Let our finger ache, and it induces our other healthful members even to that sense of pain.
-- William Shakespeare
Don't worry about the weather.
What most people seem to want to know about these days is how to fix those painfully cracked finger tips so common this time of year.
When I recently mentioned my own wintertime affliction with this problem, many folks, like Anne Ristine and Jerry Baxter, wrote in to ask if I'd come across any solutions.
Yes, I have.
And while I'm not supposed to endorse products, let me share some reader suggestions.
Carl Champlin wrote: "My father-in-law operated a dairy farm for 50-plus years. His hands and fingers were always cracking and sore because they were exposed to cold water, soap and scrub cloths, in the wintertime -- Upstate New York in the snow belt.
"He started applying `Bag Balm' to them, after milking, and amazingly enough his hands turned into `Jergens Soft' hands."
(I know what you mean, Mr. Champlin. I had an uncle who raised cattle for years, and he swore by a product called `Udder Balm.' Unfortunately, I have not had as much success with it.)
Another suggestion came from Charlie Potts down in Millen, Ga., who turned 72 last week. (Happy birthday, Charlie.) He called to say he has had the best success with Neutrogena hand cream/Norwegian formula. ("A little dab on a crack will heal it almost right away.")
He said most people advise using Curel because it is a hand lotion that does not contain alcohol.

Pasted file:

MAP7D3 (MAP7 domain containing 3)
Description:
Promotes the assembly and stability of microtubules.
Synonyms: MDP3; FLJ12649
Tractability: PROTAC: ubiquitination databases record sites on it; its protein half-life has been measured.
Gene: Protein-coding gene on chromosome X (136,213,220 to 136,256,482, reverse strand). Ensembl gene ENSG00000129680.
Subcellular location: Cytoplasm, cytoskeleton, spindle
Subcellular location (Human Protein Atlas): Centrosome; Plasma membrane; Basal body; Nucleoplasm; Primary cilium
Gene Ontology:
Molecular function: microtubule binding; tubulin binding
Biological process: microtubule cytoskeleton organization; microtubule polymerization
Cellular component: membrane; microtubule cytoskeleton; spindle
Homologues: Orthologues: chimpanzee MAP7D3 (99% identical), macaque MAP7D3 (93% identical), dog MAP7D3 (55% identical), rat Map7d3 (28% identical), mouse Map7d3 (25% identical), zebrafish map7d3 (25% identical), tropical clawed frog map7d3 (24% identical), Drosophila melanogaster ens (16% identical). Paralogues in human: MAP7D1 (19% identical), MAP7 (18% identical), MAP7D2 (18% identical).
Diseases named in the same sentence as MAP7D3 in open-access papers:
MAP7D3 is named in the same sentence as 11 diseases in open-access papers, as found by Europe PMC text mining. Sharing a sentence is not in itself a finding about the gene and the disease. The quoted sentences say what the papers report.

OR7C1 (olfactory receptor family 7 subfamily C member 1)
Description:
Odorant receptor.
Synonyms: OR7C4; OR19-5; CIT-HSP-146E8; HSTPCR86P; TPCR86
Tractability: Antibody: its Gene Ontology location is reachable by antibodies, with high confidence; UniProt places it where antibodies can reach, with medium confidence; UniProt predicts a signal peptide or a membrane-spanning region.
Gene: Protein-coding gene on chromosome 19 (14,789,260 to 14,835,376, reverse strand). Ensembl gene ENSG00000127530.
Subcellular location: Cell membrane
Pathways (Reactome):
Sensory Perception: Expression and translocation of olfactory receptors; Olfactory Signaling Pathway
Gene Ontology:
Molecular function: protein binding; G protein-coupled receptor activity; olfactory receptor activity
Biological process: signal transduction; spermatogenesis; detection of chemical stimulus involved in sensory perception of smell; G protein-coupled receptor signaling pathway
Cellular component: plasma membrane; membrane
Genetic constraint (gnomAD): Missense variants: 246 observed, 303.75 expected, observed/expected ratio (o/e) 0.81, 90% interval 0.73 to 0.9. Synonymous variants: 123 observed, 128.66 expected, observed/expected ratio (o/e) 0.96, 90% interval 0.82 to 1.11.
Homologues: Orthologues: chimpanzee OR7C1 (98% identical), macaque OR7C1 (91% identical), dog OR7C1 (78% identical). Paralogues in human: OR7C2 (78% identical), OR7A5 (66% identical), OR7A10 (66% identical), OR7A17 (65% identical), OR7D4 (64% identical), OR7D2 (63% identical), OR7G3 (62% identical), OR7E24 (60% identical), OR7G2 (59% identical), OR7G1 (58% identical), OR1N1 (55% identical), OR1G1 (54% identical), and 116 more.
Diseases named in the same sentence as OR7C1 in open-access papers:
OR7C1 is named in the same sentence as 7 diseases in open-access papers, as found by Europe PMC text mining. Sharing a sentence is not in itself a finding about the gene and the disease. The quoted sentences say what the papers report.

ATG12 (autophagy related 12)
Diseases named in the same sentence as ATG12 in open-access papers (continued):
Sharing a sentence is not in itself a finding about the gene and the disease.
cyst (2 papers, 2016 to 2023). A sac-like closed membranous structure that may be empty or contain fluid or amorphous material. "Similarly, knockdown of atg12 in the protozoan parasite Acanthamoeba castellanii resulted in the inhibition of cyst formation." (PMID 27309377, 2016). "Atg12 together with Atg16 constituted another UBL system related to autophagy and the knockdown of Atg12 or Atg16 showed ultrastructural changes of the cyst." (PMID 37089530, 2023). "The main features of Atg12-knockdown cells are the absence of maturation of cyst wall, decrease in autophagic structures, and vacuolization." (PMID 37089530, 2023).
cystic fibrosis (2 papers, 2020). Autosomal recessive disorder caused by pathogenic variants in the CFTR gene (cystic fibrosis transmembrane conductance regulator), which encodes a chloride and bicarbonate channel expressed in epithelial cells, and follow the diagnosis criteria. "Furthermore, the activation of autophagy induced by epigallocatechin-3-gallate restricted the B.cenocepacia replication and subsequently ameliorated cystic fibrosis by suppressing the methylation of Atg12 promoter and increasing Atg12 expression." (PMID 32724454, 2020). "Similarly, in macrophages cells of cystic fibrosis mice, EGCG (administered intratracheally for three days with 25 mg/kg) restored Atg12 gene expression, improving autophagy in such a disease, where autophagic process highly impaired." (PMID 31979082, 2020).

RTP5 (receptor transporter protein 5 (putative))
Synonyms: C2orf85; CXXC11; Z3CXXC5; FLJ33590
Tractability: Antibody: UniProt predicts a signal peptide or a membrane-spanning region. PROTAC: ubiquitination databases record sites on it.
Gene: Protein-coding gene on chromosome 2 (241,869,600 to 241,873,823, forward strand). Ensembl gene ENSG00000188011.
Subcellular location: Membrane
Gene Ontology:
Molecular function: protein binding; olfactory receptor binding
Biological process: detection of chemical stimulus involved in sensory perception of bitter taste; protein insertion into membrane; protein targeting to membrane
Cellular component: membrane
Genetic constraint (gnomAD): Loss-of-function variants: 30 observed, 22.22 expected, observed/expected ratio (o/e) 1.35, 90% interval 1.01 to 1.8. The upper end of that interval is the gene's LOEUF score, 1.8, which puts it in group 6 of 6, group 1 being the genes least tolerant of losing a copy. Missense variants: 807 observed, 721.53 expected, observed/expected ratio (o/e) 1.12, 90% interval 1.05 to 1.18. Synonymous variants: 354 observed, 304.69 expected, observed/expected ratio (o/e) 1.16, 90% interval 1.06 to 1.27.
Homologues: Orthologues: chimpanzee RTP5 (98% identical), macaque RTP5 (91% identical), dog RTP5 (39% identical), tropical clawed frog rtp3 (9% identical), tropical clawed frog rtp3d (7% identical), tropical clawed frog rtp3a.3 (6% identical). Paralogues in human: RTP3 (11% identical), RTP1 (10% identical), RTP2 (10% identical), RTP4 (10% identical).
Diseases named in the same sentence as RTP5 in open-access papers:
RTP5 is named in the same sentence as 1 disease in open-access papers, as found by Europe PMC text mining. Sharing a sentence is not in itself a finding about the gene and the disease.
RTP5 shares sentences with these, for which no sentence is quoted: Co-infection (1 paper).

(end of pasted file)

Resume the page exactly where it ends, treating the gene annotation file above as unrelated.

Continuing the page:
Even my mother offered relief. Concerned about my digital livelihood, she sent a product called Zim's Crack Creame, made by Perfecta Products in Youngstown, Ohio.
I haven't tried it yet, but I figure they know about cold weather ailments in that part of the country.
But by far, the most unique solution came from Barbara Seaborn, local author and musician.
She dropped by Friday to share that she has had wonderful success using a stick of "Krazy-Glue" to close the cracked finger fissures so common this time of year.
I haven't tried this one yet; I guess because I'm scared I'll accidentally stick my fingers together. But Barbara says it works.
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Pat Carter sent along another cold weather tip -- avoiding static shock.
She writes: "Keep your hand on the metal frame of your door until you are outside of your car and feet are grounded."
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TODAY'S JOKE: A business traveler walks into the airport with three pieces of luggage and tells the baggage clerk, "Hi, I'm going to New York. But I want you to send this suitcase to Cleveland, this suitcase to Toronto and this suit bag to Florida."
The airline agent said, "We can't do that."
"Why not?" asks the traveler. "You did it last week."
Reach Bill Kirby at (706) 868-1222, Ext. 107.
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